There are many different types of smokers. Some can only smoke for a few hours, some can smoke for days. The more expensive ones tend to be able to keep the temperature steady for longer periods of time. If you’re unsure, check the manual that came with your electric smoker. 

STEP 6: Smoke 

For the most part, you don’t have to do anything special. It’s best to put your meat on the rack and wait. The one exception is if you plan on smoking larger pieces of meat like a whole brisket or pork butt.

You’ll want to make sure it’s on a separate cooking rack from the ribs. The reason for this is that it will take a little longer for the brisket to cook. Once it’s done, you can move it to the bottom of the smoker. This will keep your ribs from getting too hot.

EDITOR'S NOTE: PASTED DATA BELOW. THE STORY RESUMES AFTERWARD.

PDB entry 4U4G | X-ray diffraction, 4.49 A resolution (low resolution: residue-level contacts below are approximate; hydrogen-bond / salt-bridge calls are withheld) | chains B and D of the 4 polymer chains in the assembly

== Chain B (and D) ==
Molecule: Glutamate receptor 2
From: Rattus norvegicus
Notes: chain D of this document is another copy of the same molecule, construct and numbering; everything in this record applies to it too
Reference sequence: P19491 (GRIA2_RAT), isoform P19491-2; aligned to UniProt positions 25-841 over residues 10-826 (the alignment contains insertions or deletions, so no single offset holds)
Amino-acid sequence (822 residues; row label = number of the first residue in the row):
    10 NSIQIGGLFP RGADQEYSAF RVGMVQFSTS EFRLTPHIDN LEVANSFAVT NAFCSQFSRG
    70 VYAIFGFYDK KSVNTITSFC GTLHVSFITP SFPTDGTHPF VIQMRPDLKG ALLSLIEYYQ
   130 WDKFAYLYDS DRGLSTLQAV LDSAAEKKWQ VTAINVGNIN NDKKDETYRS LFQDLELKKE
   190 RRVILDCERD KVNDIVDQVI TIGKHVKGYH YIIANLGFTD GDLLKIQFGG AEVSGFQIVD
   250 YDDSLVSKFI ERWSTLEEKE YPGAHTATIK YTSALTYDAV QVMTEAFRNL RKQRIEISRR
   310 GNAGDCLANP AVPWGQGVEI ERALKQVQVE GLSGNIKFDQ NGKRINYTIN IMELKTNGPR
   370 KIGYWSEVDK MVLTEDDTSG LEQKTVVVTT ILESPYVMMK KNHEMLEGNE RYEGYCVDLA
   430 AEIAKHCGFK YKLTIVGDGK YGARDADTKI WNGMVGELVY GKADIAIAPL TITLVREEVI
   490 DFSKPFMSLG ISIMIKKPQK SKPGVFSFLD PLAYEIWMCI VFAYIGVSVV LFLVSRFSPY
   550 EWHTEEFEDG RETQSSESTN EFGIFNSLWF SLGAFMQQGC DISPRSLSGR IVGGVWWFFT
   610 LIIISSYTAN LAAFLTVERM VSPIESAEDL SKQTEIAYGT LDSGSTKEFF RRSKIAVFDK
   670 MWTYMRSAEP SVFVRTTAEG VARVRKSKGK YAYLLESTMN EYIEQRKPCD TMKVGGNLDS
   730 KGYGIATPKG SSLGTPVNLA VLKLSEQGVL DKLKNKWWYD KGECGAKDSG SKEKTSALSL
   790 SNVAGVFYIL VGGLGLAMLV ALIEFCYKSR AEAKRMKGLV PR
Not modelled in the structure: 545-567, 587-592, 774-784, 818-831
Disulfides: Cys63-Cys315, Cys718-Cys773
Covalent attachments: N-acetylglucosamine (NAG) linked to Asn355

STEP 7: Monitor The Temperature 

The one thing I learned the hard way is to keep an eye on the temperature. If you’re smoking a whole brisket or something that’s going to take a while, you should be able to get away with leaving it unattended.

If you’re smoking smaller pieces of meat, it’s important to keep an eye on it every 15-20 minutes and adjust the heat accordingly. You can use an inexpensive digital thermometer to do this. Also, don’t let your meat get too cold. You don’t want to have to start over because you overcooked your meat. If you’re worried about it getting too cold, put some hot water in the water pan. 

STEP 8: Wait Until It’s Done 

If you’re new to smoking, you may be tempted to pull the meat out as soon as it looks done. That’s a bad idea because it will still be a little pink when you remove it from the smoker. If you plan on eating it right away, that’s fine.